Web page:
3 Guitar Lessons from Nick Cave

A few weeks ago we ranted here about one of our main picks for an all-time guitar inspiration hall of fame, namely Jimmy Page and his amazing solos. Today we will talk to you about another amazing guitarist we admire, along with probably every other aspiring guitar player on the face of the planet: the one and only Nick Cave. In addition to being a guitar legend, the 56 year-old Australian musician is also a brilliant songwriter and composer (which maybe isn’t that uncommon), as well as a vocal singer that can totally hypnotize you with his voice alone. While there are a few awesome guitarists that double as composers or song-writers within the bands in which they activate, we should all acknowledge that most of them don’t also have the vocal skills Nick Cave seems to magically possess.

Nick Cave 1986

Nick Cave 1986

Indeed, we can think of no one else who has both of these sides equally developed to astounding technique and grace. Usually, one skill (either guitar or voice) overpowers the other and takes a bit of its thunder away; no one can be that good, right? Well, yes, no one except Nick Cave that is. He’s the only guitar artist that can sing with Kylie Minogue and still be taken seriously as a blues guitarist. But in order to finish ranting about how awesome he is, let’s have a look at what valuable guitar lessons we can derive from his work (especially from his complex work with The Bad Seeds).

The deceivingly simple guitar chords of “O’ Children”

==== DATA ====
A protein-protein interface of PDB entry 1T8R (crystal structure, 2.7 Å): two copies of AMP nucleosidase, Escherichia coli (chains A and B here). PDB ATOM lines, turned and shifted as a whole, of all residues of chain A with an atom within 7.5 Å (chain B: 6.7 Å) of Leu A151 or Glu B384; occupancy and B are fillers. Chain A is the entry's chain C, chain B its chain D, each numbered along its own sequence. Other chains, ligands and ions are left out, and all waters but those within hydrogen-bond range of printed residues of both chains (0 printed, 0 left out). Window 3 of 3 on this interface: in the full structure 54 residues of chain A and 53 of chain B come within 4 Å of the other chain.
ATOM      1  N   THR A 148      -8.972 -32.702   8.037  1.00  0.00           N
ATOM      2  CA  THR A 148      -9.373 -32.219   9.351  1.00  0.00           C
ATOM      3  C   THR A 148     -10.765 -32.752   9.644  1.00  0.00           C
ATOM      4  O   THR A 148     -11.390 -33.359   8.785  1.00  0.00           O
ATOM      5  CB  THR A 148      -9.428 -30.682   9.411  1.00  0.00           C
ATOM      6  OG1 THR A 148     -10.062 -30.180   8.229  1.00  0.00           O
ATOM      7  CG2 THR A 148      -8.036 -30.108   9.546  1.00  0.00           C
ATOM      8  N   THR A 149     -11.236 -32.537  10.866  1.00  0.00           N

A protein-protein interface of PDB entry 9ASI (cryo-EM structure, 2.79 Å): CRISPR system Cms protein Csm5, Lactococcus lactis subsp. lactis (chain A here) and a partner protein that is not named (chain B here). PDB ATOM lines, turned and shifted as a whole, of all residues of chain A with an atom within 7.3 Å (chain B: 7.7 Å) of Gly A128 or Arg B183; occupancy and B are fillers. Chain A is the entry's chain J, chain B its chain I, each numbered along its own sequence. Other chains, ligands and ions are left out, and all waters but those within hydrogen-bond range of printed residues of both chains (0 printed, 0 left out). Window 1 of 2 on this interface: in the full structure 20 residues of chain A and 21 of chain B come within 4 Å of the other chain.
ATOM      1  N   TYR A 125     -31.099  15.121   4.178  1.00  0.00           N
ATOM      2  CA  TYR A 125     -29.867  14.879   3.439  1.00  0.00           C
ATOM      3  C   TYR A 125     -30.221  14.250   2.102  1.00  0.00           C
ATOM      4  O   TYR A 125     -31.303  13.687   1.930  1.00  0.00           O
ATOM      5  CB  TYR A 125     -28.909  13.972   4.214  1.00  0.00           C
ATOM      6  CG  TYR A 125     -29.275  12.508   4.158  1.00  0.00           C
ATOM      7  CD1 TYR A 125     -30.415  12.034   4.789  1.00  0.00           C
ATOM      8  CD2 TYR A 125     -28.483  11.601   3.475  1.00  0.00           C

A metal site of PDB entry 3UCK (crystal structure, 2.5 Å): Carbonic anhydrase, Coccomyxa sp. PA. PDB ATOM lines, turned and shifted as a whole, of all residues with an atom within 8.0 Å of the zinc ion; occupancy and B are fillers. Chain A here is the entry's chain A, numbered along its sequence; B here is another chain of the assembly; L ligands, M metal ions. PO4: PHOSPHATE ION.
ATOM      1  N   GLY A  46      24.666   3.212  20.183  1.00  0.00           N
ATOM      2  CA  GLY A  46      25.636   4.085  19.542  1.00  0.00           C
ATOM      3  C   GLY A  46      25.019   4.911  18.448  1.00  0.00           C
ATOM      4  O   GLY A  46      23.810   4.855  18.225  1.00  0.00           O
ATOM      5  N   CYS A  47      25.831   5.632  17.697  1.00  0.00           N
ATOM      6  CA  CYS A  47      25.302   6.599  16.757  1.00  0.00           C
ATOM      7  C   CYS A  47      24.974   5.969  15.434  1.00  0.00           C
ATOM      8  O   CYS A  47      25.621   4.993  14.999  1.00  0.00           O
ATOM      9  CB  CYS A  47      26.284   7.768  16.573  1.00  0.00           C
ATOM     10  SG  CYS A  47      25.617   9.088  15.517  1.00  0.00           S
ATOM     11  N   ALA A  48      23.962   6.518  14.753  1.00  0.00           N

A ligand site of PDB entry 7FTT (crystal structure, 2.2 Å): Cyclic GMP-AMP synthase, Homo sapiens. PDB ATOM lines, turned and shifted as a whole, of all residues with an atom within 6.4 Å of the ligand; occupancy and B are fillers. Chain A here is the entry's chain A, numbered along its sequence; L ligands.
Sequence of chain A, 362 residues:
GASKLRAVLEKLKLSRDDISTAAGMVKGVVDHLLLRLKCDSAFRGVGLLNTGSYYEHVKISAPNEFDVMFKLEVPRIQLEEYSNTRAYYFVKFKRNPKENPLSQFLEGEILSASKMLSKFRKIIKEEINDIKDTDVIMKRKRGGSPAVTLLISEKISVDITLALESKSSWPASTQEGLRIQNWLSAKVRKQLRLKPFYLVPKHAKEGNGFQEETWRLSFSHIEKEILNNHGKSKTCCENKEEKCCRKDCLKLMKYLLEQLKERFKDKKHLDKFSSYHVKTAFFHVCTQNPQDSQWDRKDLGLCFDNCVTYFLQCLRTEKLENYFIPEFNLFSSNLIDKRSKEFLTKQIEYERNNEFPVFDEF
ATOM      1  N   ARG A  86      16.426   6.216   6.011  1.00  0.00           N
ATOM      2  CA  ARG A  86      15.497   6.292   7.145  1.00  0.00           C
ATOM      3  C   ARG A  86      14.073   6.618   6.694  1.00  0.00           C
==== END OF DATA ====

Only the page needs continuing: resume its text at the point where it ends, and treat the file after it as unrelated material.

As we were saying above about his collaboration with Kylie Minogue, this song is yet another example of how Nick Cave is able to be featured into something as mainstream as a Harry Potter movie and still maintain amazing artistry. The thing you can learn from listening to this song really carefully is that a powerful guitar chord, even if it seems simple enough at first and just repetitive, can be the ideal vehicle for ground-shattering emotional depth. You don’t need to rush into a super-complex performance from his discography right away. Take it easy with this song for starters and you’ll see why his ballads can bring us all to our knees.

And  if by the end you feel ready to delve deeper into Nick Cave’s dark and twisty emotional world and also be amazed of how versatile his music can be, try practicing his duet with PJ Harvey, “Young Hunting”, a cover for the famous Scottish folk song “Henry Lee”. A more complex variant of the song, guitar-wise, is sung by Nick Cave with The Bad Seeds, so make sure you tap into that one too afterwards.

His Grinderman project

Another addition to the realm of amazing multiple skills, this project of his proves yet again how much of a one man show Nick Cave can be. Listening to some of these songs and trying to play their chords can be useful to any aspiring guitar player looking to play in a team or a band because it can teach you how to bend you guitar sound to complement the other team members better. This may sound a bit counter-intuitive, like you want to be the star of the show and there’s no point in learning to play along, but trust us: Nick Cave demonstrates here how wonderfully his guitar and piano can sound together, and he’s definitely not less central to the show for it.

The whole soundtrack for “The Assassination of Jesse James by the Coward Robert Ford”

All the music in that movie, composed by Nick Cave (together with Warren Ellis from The Bad Seeds). All of it. That’s all we’ll say.

In spite of our undying admiration for the man, we don’t want to make it sound as if he’s perfect and a plausible role model for young musicians. Numerous interviews and public appearances have proven that Nick Cave can be a difficult person to work with, and his problems with heroin addiction didn’t help much with it, obviously. But this doesn’t make him any less of a genius, and we’d rather have him show up and sing “In my arms” to a birthday party than anyone else in the history of music, alive or dead.

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